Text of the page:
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July 11, 2009

Stage 8 on the road

VS broadcaster picks: Liggett - Andy Schleck, Hummer - Kim Kirchen, Sherwen - Franco Pellizoti, Roll - Luis Leon Sanchez

Cadel Evans went almost from the gun, joined by David Zabriskie, Vladimir Efimkin, Fabian Cancellara. With Mark Cavendish dropped on the climb to Port l'Envalira, Thor Hushovd would join this group with an eye toward the intermediate sprints.

1st Category Port d'Envalira
1) Sandy Casar, Française des Jeux +15 pts
2) Christophe Kern, Cofidis +13 pts
3) Egoi Martinez, Euskaltel-Euskadi, +11 pts
4) Cadel Evans, Silence-Lotto, +9 pts
5) Vladimir Efimkin, AG2R, +8
6) David Zabriksie, Garmin-Slipstream, +7
7) Juan Antonio Flecha, Rabobank, +6
6) George Hincapie, Columbia, +5 pts

Kern currently leads the King of the Mountains competition.

With the advantage vanishing on the descent, Juan Antonio Flecha attacked to shed marked men Evans and Martinez. Soon after, Evans, Zabriskie, Kern, and Martinez would be recaptured, leaving 6 riders out in front: Cancellara, Flecha, Casar, Efimkin, Hincapie, and Hushovd.

Hincapie led on the approach to the intermediate sprint in Luzenac, but Hushovd attacked and took 6 pounts as first man through.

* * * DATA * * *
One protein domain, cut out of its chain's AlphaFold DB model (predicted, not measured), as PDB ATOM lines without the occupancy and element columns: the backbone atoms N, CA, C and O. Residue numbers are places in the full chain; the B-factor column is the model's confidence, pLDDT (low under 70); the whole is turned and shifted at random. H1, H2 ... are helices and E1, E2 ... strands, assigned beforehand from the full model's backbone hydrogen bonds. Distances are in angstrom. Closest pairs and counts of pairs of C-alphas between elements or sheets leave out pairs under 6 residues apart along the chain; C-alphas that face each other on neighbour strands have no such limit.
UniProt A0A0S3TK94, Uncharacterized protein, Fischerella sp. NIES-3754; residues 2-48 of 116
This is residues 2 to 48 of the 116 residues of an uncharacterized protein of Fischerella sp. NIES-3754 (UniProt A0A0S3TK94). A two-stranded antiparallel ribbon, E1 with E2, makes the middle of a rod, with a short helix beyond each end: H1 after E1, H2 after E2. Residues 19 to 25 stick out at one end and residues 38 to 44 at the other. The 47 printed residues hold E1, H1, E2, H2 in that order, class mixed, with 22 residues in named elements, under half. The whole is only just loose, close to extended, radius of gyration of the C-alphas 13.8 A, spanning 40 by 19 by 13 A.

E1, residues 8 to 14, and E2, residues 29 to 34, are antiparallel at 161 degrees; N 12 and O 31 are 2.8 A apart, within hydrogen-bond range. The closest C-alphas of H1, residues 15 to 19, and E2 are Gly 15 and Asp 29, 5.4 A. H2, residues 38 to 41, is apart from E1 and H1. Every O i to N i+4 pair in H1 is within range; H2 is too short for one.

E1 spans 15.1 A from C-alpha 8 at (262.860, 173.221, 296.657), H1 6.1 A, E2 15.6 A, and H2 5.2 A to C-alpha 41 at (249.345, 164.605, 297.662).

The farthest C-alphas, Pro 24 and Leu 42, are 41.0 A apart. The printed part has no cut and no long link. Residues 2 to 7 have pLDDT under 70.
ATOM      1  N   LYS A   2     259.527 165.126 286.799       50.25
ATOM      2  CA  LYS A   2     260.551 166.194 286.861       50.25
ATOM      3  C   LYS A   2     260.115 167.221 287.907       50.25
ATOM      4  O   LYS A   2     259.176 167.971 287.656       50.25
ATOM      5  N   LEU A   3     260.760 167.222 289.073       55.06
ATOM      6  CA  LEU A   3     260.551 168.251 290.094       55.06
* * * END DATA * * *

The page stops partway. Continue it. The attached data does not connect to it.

Luzenac sprint:
1) Thor Hushovd, Cervelo Test Team, +6 pts
2) George Hincapie, Columbia, +4 pts
3) Juan Antonio Flecha, Rabobank +2 pts

After Luzenac, a number of riders bridged to the leaders, including Mikel Astarloza. Luis Leon Sanchez, Sebastien Rosseler, and Mikhail Ignatiev, so with around 100k/63 miles to ride, 10 riders had about :40 on the field.

Tarascon-sur-Ariege sprint:
1) Thor Hushovd, Cervelo Test Team, +6 pts
2) George Hincapie, Columbia, +4 pts
3) Fabian Cancellara, Saxo Bank, +2 pts

Hushovd moved to 11 points clear of Mark Cavendish in the green jersey competition.

As the 10 leaders began the climb of the Col de Port, they had about 2:20 on the main field, moving slowly enough that the sprinters' group rejoined from behind.

With 90k ridden, Oscar Pereiro of Caisse d'Epargne pulled out of the race. Pereiro was awarded the 2006 Tour title when Floyd Landis was disqualified for illegal testosterone levels.

In the last few kms to the summit of the Col de Port, Hushovd fell out of the break, followed by Rosseler. The remaining 8: Cancellara, Flecha, Casar, Ignatiev, Sanchez, Hincapie, Efimkin, and Astarloza.

2nd Category Col de Port
1) Casar, Française des Jeux +10 pts
2) Ignatiev, Katusha, +9 pts
3) Astarloza, Euskaltel-Euskadi, +8 pts
4) Flecha, Rabobank, +7 pts
5) Cancellara, Saxo Bank, +6 pts
6) Efimkin, AG2R, +5 pts

Rosseler would rejoin the break in time for the climb to the Col d'Agnes, but Hushovd's day in front was over. On teh day's final climb, the time gap began shrinking, falling below 2 minutes with around 60 kilometers/37 miles to ride.

The Col d'Agnes shook things up, as Andy Schleck launched an attack low on the climb, dropping Nocentini and whittling the contenders group down to around 15. Ultimately, the two groups reintegrated, but only after sweeping up a few of the earlier breakaway.